Mumbai: The world’s second largest drug maker by sales Pfizer Inc.’s proposal to buy part of the businesses of troubled Indian drug maker Wockhardt Ltd may be entering the home stretch with Pfizer’s top executives, led by its regional president for Southeast Asia Gerry Bacarro, scheduled to meet the senior management of Wockhardt in the last week of November in Mumbai, said a person familiar with the development.
Bacarro is responsible for business development, and mergers and acquisitions for Pfizer in South-East Asia and Korea.
The two companies have been in talks for several months after the financially stretched Wockhardt spelt out its decision to sell some of its non-core assets in 2008.
A Pfizer official confirmed that Bacarro is visiting the country this month and said his “programme would include meetings at a couple of local drug firms” and “discussions in connection with the business integration with Wyeth Ltd, the local arm of globally acquired Wyeth”. The official did not want to be identified as Bacarro’s trip and its agenda are confidential.
Photograph by Joe Tabacca / Bloomberg
A Pfizer spokesperson said, in response to a query on a deal with Wockhardt, that his company does not “comment on rumours and speculation”.
Pfizer had in January acquired global rival Wyeth in a $68 billion (Rs3.15 trillion) deal. The integration of the two companies is currently on worldwide. In India, both firms are listed on the stock exchanges and will remain separate for some time. Pfizer India managing director Kewal Handa also heads Wyeth here.
A Wockhardt spokesman said his company “is not in a hurry to sell any assets now” as it had already sold “businesses valued at Rs690 crore”.
“Meetings with corporate executives as well as merchant bankers is a routine affair. But it may not necessarily lead to a business deal,” he added.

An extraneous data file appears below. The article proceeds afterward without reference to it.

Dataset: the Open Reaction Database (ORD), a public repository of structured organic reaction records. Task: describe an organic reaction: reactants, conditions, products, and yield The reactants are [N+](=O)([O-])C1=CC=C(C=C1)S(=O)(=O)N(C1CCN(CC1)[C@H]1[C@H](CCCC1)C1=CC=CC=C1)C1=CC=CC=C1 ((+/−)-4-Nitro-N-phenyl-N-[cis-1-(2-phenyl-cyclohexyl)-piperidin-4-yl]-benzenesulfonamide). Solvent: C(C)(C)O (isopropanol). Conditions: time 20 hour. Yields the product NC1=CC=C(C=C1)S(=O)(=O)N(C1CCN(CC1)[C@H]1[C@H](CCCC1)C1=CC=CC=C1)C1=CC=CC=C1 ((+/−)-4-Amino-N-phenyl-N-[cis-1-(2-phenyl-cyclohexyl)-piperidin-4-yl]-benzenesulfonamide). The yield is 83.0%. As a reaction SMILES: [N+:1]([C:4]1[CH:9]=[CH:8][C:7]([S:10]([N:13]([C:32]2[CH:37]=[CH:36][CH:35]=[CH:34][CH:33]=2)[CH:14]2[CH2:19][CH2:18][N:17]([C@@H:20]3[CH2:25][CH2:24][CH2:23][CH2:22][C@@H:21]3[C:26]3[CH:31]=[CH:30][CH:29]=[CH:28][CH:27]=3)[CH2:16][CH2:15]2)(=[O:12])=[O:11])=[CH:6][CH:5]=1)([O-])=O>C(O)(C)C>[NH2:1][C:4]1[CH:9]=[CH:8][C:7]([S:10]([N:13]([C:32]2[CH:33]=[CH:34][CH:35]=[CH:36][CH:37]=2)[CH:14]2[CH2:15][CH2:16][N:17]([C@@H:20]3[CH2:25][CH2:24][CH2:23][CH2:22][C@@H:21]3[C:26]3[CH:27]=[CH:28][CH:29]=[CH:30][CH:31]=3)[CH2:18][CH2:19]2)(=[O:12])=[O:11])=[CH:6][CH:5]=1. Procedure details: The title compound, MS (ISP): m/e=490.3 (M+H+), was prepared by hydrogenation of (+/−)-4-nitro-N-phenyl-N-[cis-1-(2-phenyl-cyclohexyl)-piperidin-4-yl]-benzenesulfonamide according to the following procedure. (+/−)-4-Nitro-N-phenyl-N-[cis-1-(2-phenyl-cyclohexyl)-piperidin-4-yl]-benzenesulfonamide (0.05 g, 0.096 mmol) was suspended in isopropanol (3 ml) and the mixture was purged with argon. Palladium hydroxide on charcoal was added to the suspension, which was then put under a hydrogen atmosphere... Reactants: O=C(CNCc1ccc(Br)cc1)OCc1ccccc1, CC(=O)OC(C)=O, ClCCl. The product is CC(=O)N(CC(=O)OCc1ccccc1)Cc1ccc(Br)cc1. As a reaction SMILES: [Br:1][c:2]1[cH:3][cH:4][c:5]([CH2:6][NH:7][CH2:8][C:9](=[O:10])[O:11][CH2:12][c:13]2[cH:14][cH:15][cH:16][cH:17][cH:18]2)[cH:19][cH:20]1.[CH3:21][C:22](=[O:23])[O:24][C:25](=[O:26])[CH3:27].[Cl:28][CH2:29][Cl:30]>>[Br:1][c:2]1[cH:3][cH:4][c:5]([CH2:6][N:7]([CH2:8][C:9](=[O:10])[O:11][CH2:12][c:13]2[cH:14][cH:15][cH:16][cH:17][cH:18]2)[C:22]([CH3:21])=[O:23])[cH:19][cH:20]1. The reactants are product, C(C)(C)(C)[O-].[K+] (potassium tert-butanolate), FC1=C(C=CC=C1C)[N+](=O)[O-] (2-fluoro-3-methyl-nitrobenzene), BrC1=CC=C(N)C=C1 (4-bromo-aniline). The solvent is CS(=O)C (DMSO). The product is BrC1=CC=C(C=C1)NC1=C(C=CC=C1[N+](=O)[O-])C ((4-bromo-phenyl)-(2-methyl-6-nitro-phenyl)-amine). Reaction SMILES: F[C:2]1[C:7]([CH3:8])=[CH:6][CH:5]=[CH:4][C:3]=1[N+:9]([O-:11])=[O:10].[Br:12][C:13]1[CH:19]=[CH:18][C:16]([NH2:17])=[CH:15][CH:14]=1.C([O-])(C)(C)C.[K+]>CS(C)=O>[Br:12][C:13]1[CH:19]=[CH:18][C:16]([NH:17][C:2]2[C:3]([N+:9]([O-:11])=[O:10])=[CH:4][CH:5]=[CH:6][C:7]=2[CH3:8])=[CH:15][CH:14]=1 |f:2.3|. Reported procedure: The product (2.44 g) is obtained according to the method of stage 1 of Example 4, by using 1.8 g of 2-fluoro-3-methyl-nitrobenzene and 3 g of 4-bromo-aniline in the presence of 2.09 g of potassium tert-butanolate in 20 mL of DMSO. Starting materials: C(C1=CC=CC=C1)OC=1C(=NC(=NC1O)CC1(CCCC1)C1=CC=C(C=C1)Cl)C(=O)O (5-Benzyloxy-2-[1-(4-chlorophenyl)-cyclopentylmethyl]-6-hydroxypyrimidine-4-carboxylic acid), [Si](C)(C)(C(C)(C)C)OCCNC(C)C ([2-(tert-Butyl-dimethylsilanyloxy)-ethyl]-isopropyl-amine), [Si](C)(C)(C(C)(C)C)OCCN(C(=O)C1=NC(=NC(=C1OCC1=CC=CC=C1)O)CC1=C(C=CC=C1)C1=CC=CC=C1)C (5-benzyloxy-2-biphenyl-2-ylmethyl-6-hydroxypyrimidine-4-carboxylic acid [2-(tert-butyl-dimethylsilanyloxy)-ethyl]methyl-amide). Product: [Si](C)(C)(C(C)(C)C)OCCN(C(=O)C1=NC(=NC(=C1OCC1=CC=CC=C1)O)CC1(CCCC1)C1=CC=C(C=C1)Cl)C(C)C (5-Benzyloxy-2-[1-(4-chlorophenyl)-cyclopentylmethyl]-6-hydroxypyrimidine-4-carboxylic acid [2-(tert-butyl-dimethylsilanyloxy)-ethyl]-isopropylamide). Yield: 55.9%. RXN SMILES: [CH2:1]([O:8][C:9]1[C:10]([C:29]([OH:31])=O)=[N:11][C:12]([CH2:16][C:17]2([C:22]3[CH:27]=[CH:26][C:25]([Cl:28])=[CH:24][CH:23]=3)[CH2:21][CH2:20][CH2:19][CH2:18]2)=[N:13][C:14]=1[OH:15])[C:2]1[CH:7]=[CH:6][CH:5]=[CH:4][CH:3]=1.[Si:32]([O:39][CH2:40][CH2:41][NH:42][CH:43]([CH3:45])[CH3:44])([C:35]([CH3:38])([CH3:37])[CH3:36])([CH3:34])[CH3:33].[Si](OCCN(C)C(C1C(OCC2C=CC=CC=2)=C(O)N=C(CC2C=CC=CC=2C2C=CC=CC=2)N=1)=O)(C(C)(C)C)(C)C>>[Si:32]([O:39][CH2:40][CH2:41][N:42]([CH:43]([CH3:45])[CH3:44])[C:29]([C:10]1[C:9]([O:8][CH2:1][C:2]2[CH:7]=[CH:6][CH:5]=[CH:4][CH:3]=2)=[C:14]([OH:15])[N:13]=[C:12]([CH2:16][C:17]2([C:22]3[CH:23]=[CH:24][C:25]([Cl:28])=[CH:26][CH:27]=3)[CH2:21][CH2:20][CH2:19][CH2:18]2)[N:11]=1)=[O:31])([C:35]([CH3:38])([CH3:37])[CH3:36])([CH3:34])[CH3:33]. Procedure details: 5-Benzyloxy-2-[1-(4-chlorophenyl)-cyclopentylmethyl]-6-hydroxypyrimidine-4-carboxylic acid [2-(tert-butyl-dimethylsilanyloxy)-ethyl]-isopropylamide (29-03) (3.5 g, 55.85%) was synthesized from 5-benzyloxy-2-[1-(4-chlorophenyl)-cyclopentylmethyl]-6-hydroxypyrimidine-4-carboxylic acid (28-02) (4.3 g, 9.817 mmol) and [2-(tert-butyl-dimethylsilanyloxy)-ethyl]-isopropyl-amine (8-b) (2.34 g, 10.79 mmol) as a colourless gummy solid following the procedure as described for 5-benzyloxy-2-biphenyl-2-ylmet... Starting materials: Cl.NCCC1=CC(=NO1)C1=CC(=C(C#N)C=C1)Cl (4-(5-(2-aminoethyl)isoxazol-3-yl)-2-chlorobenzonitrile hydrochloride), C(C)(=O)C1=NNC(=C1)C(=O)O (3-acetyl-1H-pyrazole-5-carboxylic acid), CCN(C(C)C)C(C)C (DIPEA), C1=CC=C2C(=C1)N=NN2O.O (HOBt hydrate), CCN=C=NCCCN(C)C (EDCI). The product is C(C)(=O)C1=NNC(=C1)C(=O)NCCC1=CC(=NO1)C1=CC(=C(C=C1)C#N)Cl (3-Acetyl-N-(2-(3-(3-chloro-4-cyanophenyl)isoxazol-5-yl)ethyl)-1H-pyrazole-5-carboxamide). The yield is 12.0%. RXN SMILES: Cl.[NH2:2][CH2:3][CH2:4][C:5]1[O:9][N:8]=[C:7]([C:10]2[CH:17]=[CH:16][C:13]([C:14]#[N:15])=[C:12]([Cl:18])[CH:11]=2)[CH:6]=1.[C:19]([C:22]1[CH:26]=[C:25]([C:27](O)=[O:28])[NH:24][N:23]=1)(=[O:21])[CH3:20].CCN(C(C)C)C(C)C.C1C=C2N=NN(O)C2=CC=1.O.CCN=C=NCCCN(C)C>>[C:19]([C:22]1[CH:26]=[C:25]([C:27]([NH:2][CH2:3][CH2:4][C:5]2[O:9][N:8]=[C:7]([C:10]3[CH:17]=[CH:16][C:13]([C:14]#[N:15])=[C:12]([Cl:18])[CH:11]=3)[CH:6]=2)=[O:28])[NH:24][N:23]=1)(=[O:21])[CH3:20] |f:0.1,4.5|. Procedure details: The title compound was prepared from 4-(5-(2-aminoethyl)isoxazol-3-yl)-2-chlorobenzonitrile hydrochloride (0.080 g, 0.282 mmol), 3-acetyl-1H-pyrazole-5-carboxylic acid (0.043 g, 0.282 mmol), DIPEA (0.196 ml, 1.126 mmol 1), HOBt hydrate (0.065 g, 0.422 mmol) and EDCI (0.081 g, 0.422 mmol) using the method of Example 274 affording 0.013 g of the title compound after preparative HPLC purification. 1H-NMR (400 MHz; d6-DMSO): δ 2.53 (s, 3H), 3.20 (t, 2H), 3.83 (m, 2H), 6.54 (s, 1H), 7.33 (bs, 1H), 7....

The fund crunch in Wockhardt were mainly due to a Rs1,600 crore hit that the company took on its foreign currency derivatives; emergency repayment of short-term loans taken by pledging promoters’ equity and assets; redemption due on $110 million worth foreign currency convertible bonds; and severe shortage of working capital.
Following this, Wockhardt was referred to a corporate debt restructuring panel with its key lenders such as ICICI Bank Ltd, IDBI Bank Ltd and State Bank of India. Companies are referred to this when they are not in best of health and their loans to banks need to be recast by lengthening their maturity, cutting interest rate, or even through infusion of fresh debt.
According to the terms of the corporate debt recast package, Wockhardt has to sell off assets to the tune of Rs790 crore to repay the lenders by 2015.
Pfizer has been looking to expand in India. Already the fourth largest foreign drug maker in India, Pfizer is currently engaged in the prescription drugs business with several specialty pharmaceutical brands, and in animal health business.
The company plans to grow in India through the organic as well as inorganic route. Pfizer’s India strategy follows its global decision to concentrate more on emerging markets, including countries in South-East Asia, to sustain profitability in the future as its revenue growth in the established markets such as US and European countries has started to shrink.
Pfizer’s plans in India, according to two Mumbai-based merchant bankers who did not want to be identified, may include acquisitions of existing businesses and brands and strategic business alliances in complementary business areas such as biopharmaceuticals, consumer healthcare and generic product outsourcing for global markets.
Wockhardt, present in the Europe, US and several Asian markets through subsidiaries, posted net loss of Rs54.2 crore in the third quarter of 2009 on total sales of Rs922.7 crore, as against a net profit of Rs62 crore a year ago. It follows a January-December fiscal year.
The sixth largest drug maker in India by sales, Wockhardt has sold three of its businesses to multinational rivals since June. These deals included its German business to Mova GmbH, the India veterinary business to Vetoquinol SA of France, and the nutrition business to Abbott Laboratories Inc.
Wockhardt’s latest deal, which involved its nutrition business sale to Abbott, is, however, facing challenges from some of the company’s foreign lenders. Upset over the debt recast approval of the company by the firm’s Indian bankers, the foreign lenders have threatened to block the Rs630 crore Abbott deal, and filed a winding up petition in the Bombay high court. The petition was admitted by court in the first week of November.
Shares of Wockhardt lost 3.22% to close at Rs183.15 each on the Bombay Stock Exchange on Tuesday even as the exchange’s benchmark index Sensex rose marginally to close at 17050.65. Since March the stock has risen 167% from a low of Rs68.45.